Re: Why Left-Anarchy = Statism

Ian Goddard (
Thu, 17 Oct 1996 20:31:38 -0400

At 10:15 AM 10/15/96 -0400, Suresh Naidu wrote:

>> Who is to determine the proper level of " need " ?
>> ^^^
> Yep. Valid question. This is why decentralization is the key to any
> equitable society. In small scale communities, people can keep tabs
> on each other, done with a feeling of "hey, this hurts people, why
> don't you stop it" .

IAN: Some people prefer other than small scale communities, where they
can be free from tab keeping neighbors and family members. These people
form big impersonal cities by joining them.

In the big market place, people "keep tabs on each other" through
nonpersonal and not privacy invacive mechanisms such as price signals,
which measure the supply of a given resource against the social demand
for that resource. The free market economy and its price signals are
the voice of the people, and the people's market-voice is expressed
without anybody having to keep tabs on any other person but
themselves. It's perfect -- i.e., it works spontaneously.

> if you have any form of centralization, a huge power imbalance occurs,
> because the ones in charge can dictate to those not in charge.

IAN: As long as people have private property rights, they are free to
exit potential associations, such as going or not going to McDonald's.
This means that in the free-market-private-property society, the
people -- manifested as the collective consumer speaking through
price signals -- control the economy.

When we all live on one collective with no property demarcations, we
live in a defacto monopoly. When property is uniform, there is monopoly.
It does not even need to have one person or one central body of people
at the helm. When we equalize outcomes, the social mind-set "norms-out"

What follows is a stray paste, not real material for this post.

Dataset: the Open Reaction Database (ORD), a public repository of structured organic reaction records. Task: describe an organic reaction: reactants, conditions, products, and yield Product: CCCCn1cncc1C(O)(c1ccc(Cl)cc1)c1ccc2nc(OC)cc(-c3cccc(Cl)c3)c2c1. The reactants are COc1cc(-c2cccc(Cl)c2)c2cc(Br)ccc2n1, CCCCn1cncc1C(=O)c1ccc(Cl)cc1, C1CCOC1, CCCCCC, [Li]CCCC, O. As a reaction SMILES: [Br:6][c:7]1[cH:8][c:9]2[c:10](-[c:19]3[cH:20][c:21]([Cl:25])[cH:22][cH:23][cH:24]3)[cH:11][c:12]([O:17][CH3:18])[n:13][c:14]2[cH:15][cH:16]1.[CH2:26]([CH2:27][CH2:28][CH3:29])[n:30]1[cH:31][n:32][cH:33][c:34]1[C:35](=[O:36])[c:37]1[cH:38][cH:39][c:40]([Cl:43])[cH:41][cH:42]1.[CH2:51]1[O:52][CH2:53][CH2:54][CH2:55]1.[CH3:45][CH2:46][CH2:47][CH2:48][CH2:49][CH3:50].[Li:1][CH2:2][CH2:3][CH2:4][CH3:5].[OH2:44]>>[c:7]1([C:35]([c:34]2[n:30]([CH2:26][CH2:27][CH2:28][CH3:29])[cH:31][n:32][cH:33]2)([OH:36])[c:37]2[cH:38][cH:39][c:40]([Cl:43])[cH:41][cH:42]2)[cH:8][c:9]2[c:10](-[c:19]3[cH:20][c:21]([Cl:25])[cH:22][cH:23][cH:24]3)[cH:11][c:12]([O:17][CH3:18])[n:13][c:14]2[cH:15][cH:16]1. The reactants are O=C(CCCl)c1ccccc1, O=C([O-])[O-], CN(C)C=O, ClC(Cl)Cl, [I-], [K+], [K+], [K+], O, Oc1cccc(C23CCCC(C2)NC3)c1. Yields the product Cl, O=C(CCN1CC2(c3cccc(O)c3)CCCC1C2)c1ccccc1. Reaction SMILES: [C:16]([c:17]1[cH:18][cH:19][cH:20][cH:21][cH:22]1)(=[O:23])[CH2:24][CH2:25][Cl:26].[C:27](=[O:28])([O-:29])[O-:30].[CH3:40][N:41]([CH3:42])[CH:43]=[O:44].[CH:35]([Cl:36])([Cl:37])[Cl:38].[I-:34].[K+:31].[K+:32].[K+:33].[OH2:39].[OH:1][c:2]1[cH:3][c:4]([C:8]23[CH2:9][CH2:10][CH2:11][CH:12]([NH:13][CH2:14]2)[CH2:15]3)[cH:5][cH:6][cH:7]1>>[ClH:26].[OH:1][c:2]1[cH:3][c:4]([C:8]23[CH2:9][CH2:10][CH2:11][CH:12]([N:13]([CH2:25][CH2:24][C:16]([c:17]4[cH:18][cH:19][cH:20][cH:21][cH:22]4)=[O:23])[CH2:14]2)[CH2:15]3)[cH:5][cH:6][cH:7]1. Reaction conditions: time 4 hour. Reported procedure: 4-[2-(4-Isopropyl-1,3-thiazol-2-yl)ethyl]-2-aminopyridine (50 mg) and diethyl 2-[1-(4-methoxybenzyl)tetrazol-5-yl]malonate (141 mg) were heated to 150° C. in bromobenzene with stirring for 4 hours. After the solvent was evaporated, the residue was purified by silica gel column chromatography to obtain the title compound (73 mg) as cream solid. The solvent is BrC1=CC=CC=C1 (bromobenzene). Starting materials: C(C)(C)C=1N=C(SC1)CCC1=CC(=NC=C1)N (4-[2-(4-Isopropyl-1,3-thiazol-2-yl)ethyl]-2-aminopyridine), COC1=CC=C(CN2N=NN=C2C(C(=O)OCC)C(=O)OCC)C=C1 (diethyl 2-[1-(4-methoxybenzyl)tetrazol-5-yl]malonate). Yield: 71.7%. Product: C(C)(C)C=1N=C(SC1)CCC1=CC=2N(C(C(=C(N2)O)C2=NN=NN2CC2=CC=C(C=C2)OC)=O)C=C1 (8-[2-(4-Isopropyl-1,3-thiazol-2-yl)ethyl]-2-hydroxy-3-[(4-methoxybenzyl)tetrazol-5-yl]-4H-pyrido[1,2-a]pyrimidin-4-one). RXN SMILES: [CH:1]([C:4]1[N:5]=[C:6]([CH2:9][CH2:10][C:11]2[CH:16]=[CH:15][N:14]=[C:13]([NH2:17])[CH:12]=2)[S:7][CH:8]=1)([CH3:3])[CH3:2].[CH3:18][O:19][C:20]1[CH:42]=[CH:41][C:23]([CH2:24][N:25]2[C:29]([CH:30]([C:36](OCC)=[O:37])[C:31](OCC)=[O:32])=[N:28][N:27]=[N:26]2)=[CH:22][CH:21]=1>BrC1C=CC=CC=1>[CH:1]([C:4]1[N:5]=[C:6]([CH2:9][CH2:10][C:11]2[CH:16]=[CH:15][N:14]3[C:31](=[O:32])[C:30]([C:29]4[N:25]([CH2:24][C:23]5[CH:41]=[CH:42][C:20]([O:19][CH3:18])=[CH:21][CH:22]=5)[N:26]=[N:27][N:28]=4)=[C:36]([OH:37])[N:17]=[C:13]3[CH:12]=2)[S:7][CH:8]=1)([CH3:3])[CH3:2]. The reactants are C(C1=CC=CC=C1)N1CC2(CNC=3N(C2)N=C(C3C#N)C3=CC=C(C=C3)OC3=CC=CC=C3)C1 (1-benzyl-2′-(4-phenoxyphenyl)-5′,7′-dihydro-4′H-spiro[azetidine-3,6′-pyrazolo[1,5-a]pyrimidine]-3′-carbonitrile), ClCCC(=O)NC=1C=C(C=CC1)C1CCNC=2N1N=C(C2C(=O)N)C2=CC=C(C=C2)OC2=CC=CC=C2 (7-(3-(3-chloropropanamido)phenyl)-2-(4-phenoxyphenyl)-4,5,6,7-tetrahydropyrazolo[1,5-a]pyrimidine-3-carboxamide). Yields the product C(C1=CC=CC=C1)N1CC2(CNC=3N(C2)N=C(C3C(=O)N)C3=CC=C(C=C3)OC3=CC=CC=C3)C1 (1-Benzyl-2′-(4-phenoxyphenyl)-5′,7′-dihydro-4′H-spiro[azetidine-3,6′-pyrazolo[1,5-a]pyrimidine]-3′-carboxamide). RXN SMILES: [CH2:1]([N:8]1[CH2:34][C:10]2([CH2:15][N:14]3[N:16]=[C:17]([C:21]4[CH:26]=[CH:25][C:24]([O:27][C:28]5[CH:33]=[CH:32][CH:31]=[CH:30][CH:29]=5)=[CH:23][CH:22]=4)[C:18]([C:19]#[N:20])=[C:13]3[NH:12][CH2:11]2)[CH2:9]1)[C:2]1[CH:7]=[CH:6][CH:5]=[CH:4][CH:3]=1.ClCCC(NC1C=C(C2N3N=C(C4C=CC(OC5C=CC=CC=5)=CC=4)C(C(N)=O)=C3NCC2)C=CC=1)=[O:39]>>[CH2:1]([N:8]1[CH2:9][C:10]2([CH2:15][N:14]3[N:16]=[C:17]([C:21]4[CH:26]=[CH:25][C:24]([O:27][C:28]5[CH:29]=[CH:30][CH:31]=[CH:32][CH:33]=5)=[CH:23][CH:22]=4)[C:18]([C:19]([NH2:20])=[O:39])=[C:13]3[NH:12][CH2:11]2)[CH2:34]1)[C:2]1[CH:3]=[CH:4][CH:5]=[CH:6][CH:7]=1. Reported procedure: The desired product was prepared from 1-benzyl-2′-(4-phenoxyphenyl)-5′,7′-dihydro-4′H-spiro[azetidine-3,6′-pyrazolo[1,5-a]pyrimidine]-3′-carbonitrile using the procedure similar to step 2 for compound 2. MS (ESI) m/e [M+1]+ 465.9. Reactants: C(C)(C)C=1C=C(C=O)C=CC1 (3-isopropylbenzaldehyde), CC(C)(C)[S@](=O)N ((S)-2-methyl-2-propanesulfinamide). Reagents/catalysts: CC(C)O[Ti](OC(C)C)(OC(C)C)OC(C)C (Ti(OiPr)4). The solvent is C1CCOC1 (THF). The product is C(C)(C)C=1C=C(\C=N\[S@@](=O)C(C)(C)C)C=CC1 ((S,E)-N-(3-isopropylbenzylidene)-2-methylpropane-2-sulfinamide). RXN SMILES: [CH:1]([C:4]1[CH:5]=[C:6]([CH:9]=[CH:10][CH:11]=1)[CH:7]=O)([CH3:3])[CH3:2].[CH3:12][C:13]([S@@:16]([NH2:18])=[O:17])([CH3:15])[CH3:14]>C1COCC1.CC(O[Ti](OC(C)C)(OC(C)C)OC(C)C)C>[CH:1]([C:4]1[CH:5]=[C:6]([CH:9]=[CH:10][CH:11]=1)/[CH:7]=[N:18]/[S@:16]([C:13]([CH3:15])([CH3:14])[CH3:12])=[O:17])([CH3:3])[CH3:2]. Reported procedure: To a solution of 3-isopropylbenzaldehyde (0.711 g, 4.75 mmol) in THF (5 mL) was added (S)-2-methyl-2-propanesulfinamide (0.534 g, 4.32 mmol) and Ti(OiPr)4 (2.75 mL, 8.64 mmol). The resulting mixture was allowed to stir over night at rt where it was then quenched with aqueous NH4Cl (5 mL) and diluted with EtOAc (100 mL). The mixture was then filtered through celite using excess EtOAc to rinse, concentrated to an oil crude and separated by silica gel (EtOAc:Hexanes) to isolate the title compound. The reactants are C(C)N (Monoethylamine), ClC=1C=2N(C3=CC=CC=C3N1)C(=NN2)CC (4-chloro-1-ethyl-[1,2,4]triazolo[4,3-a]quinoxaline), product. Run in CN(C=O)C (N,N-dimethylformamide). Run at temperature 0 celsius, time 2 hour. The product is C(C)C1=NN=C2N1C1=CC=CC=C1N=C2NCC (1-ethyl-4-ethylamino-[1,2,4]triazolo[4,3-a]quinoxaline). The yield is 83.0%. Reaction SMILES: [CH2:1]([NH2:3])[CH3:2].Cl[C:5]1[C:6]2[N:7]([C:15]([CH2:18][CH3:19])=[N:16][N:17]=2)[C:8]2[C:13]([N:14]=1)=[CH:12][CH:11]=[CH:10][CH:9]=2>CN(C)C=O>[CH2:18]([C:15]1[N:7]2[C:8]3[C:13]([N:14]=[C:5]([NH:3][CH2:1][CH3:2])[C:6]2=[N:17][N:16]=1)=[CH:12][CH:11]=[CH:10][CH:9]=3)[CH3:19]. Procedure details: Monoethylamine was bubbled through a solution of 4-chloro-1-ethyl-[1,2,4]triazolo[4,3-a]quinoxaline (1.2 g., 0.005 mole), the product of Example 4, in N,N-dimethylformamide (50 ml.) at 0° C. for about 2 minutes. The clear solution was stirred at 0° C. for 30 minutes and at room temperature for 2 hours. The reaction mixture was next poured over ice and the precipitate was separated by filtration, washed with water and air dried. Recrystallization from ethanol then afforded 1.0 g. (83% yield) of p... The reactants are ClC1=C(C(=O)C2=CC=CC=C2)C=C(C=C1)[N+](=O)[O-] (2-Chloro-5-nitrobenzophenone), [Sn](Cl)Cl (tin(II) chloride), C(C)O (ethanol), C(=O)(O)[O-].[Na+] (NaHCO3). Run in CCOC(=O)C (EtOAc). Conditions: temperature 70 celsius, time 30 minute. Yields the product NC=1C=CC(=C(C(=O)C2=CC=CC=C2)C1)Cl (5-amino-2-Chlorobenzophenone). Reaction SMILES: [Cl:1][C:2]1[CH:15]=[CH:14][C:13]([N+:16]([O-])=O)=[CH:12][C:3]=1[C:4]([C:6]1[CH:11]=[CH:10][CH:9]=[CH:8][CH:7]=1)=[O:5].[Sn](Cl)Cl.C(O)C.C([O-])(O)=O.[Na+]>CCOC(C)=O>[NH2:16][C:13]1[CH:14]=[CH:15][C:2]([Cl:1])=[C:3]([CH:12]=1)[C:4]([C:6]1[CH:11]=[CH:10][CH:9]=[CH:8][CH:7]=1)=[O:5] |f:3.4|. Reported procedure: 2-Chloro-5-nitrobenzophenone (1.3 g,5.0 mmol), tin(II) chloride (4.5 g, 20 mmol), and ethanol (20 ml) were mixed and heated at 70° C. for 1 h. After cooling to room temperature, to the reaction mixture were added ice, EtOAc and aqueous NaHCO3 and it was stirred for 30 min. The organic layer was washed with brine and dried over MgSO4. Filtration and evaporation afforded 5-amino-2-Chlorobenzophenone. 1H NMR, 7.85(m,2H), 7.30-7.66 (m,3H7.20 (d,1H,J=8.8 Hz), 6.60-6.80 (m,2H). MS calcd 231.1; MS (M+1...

toward the lowest common denominator. I'll do as little work as I can
get away with, and try to get others to carry as much of my weight
as possible, for if I work harder to get more rewards, the'll be
taken away for others who worked less. It's so simple to see.

People do this in the market also, but the discipline of private property
keeps me from being able to sponge of others, it keeps my hands out of your
bank account, which compels me to try harder to serve the needs of others
through market exchange, that I might be rewarded by consumers for my

The logic of private property is expressed in the fact that life has
evolved so as to brake "itself" into many small units, where each
will attempt to fend for itself. Millions of years of evolution
* prove * that this works, and life being one global collective
blob does not, ipso facto.

>> Private property claims can be enforced
>> locally, requiring only LOCAL knowledge.
>> ERGO: Private property does NOT
>> require a central State.
> No, but is does require force to back it up, which is just as bad.

IAN: Indeed. The "property line" is simply the spatially defined state-
ment: "I'll use force if you cross this line." It's the force parameter.

But is does not follow, as you've stated, that this is patently bad.
Not all force is bad. A woman who fends-off a rapist uses force to back
up her property claim. Without question, we agree that this force is
proper, but it violates the rule you just layed out; and Therefore
we cannot claim that "the use of force to defend property is bad."

While we can agree on our bodies property line, the fuzzy area
begins in our unified external area. In order to live I must
be able to control external properties, and as "to control"
is "to own," I must be able to own extenal property -- that is,
to be able to exclude others from a give unit of matter outside
my body. So it is a given that the use of force to defend property